Scripture describes sinners as debtors who cannot pay their debts. In this case it isn’t a financial indebtedness but a moral indebtedness. Jesus equates sin with legal, moral debt in the Lord’s Prayer (Matthew 6:9-13, Luke 11:1-4). When one fails to meet the standard put forth by Christ, loving God perfectly, they become indebted to Him as creator.
The Lord’s Prayer also gives us insight into the posture that the follower of Christ is to take, recognizing that they fall short, and are to humble themselves before God—part of which includes asking forgiveness for one’s sins. Jesus instructs us to pray this prayer daily showing that this is the posture believers are to daily take, recognizing how far they fall short despite being a follower of Jesus.
2. Sin is an expression of enmity
This is why sin is not restricted to merely an external action that transgresses the Law. Rather, it represents an internal motive that is driven by an inherent hostility toward God. The biblical description of human fallenness includes the charge that we are by nature enemies of God who are born “dead in our trespasses and sins” (Romans 3:9-11, Ephesians 2:1-4). In our enmity toward Him, we do not want to have Him even in our thinking, and this attitude is one of hostility toward the fact that God commands us to obey His will. This is why an understanding of reconciliation to God is so fundamental to the Christian faith. One of the necessary conditions for reconciliation is that there has to be enmity that is then remedied. Jesus Christ overcomes this enmity in His redeeming work as the believers Mediator (1 Timothy 2:5, Hebrews 7:25).
3. Sin is a crime
This is where transgression of God’s Law comes into play—the only category the SDA Church wants to recognize. Sin is any want of conformity to, or transgression of, the law of God. This entails both active and passive disobedience—what could be called sins of commission (doing something you should not) and sins of omission (not doing something you should). When we fail to do what God requires, there is a lack of conformity on our part to be in accordance with His will—actively doing what God prohibits. Thus, sin is a transgression against God’s Law.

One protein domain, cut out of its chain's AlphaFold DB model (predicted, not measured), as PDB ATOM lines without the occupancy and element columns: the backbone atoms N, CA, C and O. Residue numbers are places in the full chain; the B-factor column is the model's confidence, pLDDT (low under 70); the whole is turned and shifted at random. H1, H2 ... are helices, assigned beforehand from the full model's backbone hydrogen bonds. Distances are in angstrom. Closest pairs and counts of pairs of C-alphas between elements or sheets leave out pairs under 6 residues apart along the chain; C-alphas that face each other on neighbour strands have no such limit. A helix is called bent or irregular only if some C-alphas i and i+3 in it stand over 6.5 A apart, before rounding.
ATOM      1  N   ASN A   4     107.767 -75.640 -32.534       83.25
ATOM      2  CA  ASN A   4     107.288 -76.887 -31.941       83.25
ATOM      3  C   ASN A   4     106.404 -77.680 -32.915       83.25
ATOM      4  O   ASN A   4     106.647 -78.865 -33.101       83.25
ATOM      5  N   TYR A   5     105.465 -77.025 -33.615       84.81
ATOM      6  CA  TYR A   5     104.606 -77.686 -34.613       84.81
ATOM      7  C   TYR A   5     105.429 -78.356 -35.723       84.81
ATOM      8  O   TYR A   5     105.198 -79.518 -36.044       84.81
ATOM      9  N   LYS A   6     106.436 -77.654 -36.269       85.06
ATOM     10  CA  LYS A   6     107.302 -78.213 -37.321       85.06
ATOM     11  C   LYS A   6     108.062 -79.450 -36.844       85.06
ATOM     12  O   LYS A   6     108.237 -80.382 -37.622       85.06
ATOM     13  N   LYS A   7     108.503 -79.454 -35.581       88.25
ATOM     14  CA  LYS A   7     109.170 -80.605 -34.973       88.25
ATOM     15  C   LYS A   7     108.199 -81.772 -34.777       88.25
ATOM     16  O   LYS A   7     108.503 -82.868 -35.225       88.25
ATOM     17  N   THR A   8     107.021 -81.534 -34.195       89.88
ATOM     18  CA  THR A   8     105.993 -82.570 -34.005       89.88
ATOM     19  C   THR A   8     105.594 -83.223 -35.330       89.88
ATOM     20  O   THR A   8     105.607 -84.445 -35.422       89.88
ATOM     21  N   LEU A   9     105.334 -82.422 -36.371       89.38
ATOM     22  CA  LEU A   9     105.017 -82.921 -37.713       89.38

The Adventist Church’s truncated, narrow view of sin is one of the major problems fueling their entire system of theology which is built around the Law of God and sinless perfection. It is this truncated view that has left many Adventist’s deceived into thinking they actually live a life completely free from sin (1 John 1:8), thinking they are demonstrating to God that they can be trusted to be let into Heaven.
Because sin is seen as only a character flaw and not a condition, they see behavior modification as the end all, be all for being a perfectly righteous person. And with the help of God, a person can get to that state and condition without any radical change to their natures. Which is why Ellen G. White taught that, at the Second Coming, no change of character or nature will happen to an individual. That’s what probation is for currently—to get oneself to a sinlessly perfect state so they are fit for heaven. Once probation closes, that opportunity is not there anymore and you will be lost.
This narrowly defined view of sin is what has allowed for such an erroneous understanding to permeate Seventh-Day Adventist theology.
Man is born dead in sins and trespasses, by nature a child of wrath (Ephesians 2:1-4). He needs far more than simple behavior modification. He needs a change in his nature. This is why the new birth is so important to understand (John 3:3, Titus 3:5). When God regenerates a person, they begin having new desires that were foreign to their fallen condition. They begin feeling conviction over sin. This awareness then grows over time as a person begins seeing how Holy God is and how far they fall short. The war with sin begins and a person fights that fight to their last breath. This is what Paul explains in Romans 7:14-25. Until the resurrection and the body is glorified, which will ultimately purge and cleanse man’s fallen condition, believers will war with sin. It is the evil that lurks within a person that James talks about (James 1:14-5) that will finally be put to death to no longer make itself seen.